LONDON-LISTED stamp trading specialist Stanley Gibbons has taken on just six new investors with an average portfolio size of £40,000 (S$82,000) since setting up shop in its Pickering Street office last April.
But managing director of investments Keith Heddle is unruffled, citing the growing numbers of wealthy here. "We're in conversation with dozens of others - it takes time," he told The Business Times last week.
"As a 158-year-old business, time is something we have on our side and as the Guinness ad says, good things come to those who wait," he said.
"We've also been building links and having conversations with the wealth management sector. It takes time for them to first understand and then engage in a way that makes sense for them and for their clients."
Stanley Gibbons, the largest and oldest stamp dealer in the world, might open a retail shopfront in Singapore towards the end of next year, he said.
"We want to make sure Singapore develops its potential. We are just scratching the surface. At the moment, we are purely an investment office, and transactions are all virtual," he said.
"Next year is an exciting year for Singapore and also for philately (the study of stamps) with the Singapore 2015 World Stamp Exhibition. We want to make sure stamps are in the local consciousness," said Mr Heddle.
While the wealthy have traditionally invested in financial market instruments like stocks and bonds, they have also had an interest in alternative investments like real estate, venture capital and private equity.
Stamps, along with fine wine, horses and art, belong to the fringes of the alternative investment space. Most stamps in the world are worthless.
What creates value in stamps are their rarity, condition and liquidity, Mr Heddle said.
A notably avid collector is bond king billionaire Bill Gross, who auctions his rare stamps for millions.
It can be a challenge to market stamps to investors. But people sit up once they understand how stamps can gain value over time, and that their value is not correlated with financial markets, Mr Heddle said.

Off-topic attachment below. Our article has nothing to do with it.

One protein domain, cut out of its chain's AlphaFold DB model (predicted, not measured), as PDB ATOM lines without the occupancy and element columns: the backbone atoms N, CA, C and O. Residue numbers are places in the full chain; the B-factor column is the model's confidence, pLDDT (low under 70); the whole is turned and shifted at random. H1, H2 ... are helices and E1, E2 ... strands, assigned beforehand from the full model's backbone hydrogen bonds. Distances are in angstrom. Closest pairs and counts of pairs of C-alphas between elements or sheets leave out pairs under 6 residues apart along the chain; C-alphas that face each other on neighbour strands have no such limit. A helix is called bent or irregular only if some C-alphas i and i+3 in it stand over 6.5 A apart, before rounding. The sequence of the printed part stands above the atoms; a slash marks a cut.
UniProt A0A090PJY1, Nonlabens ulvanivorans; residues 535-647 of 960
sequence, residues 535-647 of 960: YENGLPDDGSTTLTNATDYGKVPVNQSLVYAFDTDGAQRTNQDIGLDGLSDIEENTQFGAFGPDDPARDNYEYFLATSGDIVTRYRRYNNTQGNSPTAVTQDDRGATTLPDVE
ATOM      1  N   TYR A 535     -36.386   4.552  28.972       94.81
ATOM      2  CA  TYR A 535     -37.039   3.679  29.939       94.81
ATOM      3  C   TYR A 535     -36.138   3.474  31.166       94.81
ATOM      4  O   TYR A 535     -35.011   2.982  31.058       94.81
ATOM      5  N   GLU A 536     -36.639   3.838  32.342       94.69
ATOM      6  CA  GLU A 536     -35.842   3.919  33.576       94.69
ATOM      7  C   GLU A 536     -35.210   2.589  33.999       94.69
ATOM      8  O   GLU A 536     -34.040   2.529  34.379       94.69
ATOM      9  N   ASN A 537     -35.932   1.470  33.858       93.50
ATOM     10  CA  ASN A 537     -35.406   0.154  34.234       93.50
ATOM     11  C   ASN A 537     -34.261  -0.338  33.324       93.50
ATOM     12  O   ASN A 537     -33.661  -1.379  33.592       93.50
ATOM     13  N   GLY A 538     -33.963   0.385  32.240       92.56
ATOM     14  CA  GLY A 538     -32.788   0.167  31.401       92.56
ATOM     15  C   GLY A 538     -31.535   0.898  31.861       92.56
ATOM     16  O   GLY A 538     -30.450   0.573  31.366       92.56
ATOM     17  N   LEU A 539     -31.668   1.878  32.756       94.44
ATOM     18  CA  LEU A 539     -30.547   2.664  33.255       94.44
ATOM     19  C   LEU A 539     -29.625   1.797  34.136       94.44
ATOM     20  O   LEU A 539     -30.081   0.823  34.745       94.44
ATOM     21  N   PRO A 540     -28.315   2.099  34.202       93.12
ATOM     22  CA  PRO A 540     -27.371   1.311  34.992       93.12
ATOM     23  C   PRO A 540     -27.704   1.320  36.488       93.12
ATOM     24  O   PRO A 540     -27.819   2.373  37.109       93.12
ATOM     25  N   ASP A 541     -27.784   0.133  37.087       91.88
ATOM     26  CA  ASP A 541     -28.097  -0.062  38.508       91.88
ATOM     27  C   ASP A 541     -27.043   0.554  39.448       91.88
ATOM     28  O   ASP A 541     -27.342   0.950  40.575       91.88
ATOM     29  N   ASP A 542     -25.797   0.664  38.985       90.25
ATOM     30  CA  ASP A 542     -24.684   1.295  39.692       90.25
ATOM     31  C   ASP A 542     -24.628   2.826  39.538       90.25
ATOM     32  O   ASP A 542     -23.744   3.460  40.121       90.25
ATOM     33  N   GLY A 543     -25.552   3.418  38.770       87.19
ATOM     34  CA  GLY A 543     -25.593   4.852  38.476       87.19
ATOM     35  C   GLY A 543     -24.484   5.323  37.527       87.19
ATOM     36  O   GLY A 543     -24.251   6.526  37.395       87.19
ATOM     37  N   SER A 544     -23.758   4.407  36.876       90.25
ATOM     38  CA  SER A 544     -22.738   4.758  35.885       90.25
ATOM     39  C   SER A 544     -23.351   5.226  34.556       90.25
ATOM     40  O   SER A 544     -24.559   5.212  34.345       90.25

British stamps remain the mainstay of any portfolio, especially the Penny Black, the world's first adhesive stamp issued in 1840. Mr Heddle said that with the growth of wealth in China, Chinese stamps are also becoming popular.
In Singapore, the firm has around 20 to 30 clients - six Singaporean and the rest expatriates, he said. But there is a "whale" - a local property businessman with a portfolio of several million dollars, who is the firm's second biggest client.
Having opened an office in Hong Kong in 2012, and Singapore in 2013, Stanley Gibbons will next set up shop in Shanghai, he said.
But a glance at the numbers shows why Singapore remains on Stanley Gibbons' radar. Out of its roughly £52 million (S$106 million) in revenue for its 15 months ended March 31, 2014, Singapore customers account for more than a tenth, while Hong Kong customers account for 5 per cent. UK customers account for half.
Looking ahead, the firm is launching an online marketplace, where collectors can search for the kind of stamps they want and trade on it.
Stanley Gibbons itself is diversifying beyond stamps. Clients had asked the firm to give them more choice in investments, Mr Heddle said.
The firm now deals in coins and military medals, rare documents, antiques, watches, fine wine, and other collectibles. Non-stamp-related activities contribute more than a fifth of revenue. Most recently, last week, Stanley Gibbons bought antique furniture dealer Mallett.
"Stamps are in our DNA; they gave us credibility to grow our business," Mr Heddle said.
"We have big growth plans but we'll do things step by step. We've already seen seismic growth in coins. We could be 40 to 45 per cent in stamps in three to five years."